Older women with breast cancer experience more complications with brachytherapy than whole breast irradiation
Women with early breast cancer typically receive a lumpectomy followed by either whole breast irradiation (WBI) or brachytherapy. Brachytherapy is a means of delivering radiation using an implanted radioactive source. Compared with WBI, it irradiates less breast tissue and requires a much shorter course of treatment. As many as 10 percent of older women with breast cancer are now treated with brachytherapy, and at least 50,000 have been treated to date in the United States. Older women receiving brachytherapy are more likely to have had a subsequent mastectomy, post-operative complications, and a higher incidence of breast pain, according to a new study. However, there was no difference in survival between the two groups of women.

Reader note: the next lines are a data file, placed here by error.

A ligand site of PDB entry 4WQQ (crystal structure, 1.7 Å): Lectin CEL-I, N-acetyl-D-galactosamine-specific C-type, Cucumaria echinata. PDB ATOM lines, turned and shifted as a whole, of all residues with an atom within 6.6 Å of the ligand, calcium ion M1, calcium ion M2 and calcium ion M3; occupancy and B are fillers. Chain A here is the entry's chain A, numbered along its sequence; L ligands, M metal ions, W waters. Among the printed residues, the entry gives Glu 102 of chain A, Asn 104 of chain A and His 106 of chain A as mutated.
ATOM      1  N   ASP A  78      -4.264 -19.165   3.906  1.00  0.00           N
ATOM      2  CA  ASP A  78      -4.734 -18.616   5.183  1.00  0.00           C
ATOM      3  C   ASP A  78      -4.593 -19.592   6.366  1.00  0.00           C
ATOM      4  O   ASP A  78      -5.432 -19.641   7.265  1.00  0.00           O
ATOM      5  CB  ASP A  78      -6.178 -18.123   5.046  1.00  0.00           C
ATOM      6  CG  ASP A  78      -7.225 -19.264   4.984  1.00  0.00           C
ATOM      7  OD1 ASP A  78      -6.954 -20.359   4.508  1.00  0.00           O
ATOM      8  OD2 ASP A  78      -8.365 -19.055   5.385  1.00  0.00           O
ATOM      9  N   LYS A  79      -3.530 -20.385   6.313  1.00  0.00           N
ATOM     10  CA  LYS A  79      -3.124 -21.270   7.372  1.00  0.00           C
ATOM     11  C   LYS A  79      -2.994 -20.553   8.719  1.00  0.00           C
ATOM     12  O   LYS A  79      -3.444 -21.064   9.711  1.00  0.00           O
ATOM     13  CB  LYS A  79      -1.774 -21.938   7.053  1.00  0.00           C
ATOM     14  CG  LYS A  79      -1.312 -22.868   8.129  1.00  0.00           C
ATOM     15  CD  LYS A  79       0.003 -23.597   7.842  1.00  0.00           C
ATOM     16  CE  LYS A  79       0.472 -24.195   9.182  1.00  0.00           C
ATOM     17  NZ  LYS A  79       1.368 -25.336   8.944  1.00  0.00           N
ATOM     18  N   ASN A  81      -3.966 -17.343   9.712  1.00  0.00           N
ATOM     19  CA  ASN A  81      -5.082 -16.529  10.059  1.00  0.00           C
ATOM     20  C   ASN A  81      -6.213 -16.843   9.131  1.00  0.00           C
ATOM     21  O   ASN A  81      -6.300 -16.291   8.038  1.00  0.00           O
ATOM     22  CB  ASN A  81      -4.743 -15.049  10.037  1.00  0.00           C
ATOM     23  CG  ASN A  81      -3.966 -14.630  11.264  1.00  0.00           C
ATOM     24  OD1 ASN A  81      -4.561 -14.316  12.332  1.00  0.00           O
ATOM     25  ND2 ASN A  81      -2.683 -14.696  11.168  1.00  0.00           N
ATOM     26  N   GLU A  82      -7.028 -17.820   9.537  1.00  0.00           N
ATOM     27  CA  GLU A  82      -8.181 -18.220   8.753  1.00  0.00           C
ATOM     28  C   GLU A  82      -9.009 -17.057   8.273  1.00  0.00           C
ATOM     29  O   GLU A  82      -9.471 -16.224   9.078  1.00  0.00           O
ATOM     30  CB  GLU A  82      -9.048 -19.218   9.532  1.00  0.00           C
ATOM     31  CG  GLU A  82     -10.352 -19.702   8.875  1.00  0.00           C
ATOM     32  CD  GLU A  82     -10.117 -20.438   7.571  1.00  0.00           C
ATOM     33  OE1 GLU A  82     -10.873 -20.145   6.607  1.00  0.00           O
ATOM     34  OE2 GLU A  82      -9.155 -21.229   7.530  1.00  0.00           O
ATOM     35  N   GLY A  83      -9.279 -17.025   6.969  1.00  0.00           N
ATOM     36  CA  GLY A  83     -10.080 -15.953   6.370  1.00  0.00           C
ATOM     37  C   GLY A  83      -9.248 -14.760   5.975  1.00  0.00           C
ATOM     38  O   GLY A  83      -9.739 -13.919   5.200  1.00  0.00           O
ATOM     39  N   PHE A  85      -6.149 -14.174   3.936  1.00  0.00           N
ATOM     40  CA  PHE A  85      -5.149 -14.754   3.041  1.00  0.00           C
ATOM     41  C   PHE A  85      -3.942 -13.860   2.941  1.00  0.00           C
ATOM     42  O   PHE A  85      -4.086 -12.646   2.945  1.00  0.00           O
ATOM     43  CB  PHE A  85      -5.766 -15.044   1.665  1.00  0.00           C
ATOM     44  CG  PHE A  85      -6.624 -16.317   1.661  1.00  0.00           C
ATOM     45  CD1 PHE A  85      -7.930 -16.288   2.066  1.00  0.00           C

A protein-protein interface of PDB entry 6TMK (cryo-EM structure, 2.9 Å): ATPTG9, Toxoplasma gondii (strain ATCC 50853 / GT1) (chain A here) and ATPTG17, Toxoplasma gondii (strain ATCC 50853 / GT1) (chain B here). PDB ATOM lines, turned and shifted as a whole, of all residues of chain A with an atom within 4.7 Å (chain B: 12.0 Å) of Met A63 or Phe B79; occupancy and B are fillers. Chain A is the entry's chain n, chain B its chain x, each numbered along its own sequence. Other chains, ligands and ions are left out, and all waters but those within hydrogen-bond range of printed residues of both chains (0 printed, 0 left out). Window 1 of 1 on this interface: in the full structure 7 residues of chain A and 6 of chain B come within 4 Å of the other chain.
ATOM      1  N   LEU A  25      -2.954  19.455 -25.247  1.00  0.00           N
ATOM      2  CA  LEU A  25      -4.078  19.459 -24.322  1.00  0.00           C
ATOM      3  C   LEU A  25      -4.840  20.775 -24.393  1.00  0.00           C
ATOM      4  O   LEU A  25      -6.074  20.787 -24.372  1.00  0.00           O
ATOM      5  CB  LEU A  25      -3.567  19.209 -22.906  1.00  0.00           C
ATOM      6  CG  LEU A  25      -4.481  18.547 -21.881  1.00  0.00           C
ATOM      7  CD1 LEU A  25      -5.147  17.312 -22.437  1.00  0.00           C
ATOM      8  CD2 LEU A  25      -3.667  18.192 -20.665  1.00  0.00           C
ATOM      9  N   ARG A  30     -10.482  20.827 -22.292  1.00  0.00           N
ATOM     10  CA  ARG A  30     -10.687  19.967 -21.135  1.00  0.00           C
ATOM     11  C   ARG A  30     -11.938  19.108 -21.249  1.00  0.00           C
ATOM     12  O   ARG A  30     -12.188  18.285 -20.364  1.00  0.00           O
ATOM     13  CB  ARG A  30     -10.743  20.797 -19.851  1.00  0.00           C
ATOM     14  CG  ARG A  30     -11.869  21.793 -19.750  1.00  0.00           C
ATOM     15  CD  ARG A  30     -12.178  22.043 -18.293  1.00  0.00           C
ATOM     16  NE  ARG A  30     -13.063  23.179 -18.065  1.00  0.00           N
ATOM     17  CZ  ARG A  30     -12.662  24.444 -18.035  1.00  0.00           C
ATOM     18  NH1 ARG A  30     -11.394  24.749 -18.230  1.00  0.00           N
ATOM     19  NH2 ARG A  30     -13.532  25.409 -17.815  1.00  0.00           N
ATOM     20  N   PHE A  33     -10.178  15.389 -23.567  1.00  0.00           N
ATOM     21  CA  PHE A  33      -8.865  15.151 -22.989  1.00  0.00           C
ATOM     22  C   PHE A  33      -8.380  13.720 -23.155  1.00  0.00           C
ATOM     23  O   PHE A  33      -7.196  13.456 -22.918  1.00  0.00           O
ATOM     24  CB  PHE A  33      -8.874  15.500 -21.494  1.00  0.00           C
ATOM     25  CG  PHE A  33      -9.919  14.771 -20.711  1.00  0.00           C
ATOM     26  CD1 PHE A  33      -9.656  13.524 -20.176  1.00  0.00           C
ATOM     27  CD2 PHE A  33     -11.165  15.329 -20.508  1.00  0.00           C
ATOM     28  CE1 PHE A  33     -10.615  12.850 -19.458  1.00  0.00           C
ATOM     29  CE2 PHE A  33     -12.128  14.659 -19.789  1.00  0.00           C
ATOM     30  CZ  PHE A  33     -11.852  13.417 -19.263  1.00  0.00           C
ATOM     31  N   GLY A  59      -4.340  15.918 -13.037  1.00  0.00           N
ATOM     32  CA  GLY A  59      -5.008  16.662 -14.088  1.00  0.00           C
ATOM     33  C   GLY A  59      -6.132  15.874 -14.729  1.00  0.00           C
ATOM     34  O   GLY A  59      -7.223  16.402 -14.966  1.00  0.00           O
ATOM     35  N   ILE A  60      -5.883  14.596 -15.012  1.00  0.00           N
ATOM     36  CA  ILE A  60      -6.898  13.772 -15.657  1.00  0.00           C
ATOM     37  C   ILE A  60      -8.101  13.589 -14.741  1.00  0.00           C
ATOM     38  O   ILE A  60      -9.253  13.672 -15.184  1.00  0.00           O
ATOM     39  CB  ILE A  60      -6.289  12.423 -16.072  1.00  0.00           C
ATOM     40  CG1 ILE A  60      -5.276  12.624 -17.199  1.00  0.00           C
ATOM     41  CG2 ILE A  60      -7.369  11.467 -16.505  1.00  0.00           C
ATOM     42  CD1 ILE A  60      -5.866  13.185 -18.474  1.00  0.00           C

The researchers retrospectively studied women aged 67 years or older with invasive breast cancer who underwent a lumpectomy and subsequently received either WBI (85,783) or brachytherapy (6,962). They were initially diagnosed between 2003 and 2007 and followed for up to 5 years. The researchers caution that although their results await validation in a prospective study, they should also prompt caution over widespread application of breast brachytherapy outside of a research setting. Their study was supported by the Agency for Healthcare Research and Quality (HS18535).
See "Association between treatment with brachytherapy vs whole-breast irradiation and subsequent mastectomy, complications, and survival among older women with invasive breast cancer," by Grace L. Smith, Ph.D., Ying Xu, M.D., Thomas A. Bucholz, M.D., and others in the May 2, 2012, Journal of the American Medical Association 307(17), pp. 1827-1837.